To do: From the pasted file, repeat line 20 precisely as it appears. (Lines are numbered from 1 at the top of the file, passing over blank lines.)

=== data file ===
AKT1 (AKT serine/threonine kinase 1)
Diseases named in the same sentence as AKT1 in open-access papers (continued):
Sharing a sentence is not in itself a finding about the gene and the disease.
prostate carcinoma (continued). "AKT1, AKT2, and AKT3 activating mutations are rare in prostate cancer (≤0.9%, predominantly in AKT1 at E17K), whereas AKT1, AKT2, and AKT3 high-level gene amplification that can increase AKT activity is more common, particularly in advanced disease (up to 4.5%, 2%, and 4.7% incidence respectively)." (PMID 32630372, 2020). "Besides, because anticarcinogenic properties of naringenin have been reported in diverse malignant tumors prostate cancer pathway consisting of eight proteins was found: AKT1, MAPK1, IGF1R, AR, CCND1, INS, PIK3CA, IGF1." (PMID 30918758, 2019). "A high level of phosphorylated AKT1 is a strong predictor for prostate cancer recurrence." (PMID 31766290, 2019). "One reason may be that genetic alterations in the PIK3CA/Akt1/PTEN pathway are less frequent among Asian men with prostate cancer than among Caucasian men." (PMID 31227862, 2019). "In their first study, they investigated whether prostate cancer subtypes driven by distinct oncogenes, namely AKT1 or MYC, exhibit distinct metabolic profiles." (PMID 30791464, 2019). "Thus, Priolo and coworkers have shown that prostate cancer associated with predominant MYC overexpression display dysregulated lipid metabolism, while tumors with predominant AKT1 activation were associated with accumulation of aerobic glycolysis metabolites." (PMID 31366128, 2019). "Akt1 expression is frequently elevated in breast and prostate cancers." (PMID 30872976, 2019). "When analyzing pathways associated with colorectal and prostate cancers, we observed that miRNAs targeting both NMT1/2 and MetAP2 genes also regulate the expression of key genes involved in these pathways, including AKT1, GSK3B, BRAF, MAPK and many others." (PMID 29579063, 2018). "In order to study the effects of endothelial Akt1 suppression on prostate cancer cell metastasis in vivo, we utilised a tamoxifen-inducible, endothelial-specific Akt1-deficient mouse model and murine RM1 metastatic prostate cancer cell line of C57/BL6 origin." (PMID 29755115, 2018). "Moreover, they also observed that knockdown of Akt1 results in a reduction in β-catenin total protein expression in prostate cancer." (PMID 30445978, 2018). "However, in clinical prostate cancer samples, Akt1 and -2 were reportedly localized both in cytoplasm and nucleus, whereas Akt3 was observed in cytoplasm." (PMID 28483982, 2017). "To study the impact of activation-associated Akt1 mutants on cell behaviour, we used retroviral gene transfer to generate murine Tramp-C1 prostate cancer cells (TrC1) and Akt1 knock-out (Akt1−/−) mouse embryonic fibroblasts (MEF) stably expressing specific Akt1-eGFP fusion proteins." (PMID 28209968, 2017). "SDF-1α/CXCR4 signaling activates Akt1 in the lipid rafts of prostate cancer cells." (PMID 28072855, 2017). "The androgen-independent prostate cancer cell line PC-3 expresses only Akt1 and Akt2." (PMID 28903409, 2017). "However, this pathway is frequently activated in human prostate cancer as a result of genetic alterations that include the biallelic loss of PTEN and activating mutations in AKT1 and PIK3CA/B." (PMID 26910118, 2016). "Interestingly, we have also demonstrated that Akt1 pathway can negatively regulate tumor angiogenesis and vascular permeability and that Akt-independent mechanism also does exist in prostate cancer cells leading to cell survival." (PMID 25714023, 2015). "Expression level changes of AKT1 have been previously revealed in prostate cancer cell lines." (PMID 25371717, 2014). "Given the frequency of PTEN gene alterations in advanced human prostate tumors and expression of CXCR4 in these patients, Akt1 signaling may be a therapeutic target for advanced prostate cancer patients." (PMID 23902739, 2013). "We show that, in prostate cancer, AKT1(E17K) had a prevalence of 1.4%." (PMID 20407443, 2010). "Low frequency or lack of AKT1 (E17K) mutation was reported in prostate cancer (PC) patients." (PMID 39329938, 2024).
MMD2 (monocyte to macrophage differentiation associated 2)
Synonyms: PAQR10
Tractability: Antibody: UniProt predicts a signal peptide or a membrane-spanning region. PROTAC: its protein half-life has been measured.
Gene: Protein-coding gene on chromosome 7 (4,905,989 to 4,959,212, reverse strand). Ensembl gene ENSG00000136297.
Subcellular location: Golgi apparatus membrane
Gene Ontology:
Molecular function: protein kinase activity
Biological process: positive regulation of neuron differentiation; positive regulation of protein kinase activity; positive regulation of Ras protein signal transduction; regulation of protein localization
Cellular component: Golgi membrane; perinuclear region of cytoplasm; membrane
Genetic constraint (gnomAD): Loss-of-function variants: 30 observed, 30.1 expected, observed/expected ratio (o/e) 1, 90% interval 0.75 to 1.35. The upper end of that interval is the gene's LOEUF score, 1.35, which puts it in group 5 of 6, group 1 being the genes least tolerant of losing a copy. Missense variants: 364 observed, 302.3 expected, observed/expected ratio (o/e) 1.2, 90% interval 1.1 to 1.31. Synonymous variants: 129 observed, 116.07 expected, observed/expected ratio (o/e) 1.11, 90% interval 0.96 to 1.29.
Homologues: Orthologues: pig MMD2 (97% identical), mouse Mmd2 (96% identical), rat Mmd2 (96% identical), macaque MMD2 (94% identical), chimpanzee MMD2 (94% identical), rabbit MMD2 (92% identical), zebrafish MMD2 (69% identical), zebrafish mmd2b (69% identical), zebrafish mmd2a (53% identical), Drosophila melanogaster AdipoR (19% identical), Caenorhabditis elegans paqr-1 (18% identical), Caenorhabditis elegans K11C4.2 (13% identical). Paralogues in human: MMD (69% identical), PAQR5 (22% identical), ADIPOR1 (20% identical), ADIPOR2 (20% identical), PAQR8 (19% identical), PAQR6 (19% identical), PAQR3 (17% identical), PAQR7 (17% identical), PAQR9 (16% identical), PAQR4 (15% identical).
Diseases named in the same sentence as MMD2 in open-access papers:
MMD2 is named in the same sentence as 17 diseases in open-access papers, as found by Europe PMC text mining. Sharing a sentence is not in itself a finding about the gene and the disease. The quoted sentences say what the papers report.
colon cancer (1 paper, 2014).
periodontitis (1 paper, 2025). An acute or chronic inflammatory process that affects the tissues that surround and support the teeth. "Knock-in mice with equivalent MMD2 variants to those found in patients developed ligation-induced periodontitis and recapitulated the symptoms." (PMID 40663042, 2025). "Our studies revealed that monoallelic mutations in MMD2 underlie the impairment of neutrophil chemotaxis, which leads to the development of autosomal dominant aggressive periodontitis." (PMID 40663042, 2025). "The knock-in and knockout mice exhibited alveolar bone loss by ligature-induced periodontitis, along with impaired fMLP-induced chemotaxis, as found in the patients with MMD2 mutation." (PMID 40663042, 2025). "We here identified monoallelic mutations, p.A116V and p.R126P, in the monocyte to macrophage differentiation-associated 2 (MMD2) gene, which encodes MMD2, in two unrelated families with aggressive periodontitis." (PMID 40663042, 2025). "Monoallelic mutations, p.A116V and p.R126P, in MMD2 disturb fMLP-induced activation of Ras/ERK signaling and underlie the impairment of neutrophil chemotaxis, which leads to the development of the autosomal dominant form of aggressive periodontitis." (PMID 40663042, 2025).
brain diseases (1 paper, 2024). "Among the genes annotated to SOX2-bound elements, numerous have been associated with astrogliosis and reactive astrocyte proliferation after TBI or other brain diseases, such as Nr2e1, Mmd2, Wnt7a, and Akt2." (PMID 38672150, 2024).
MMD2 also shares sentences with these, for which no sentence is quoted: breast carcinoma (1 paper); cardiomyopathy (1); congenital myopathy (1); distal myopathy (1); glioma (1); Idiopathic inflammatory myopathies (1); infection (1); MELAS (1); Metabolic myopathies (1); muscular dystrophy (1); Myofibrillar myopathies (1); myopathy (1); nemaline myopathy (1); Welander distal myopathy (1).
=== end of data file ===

brain diseases (1 paper, 2024). "Among the genes annotated to SOX2-bound elements, numerous have been associated with astrogliosis and reactive astrocyte proliferation after TBI or other brain diseases, such as Nr2e1, Mmd2, Wnt7a, and Akt2." (PMID 38672150, 2024).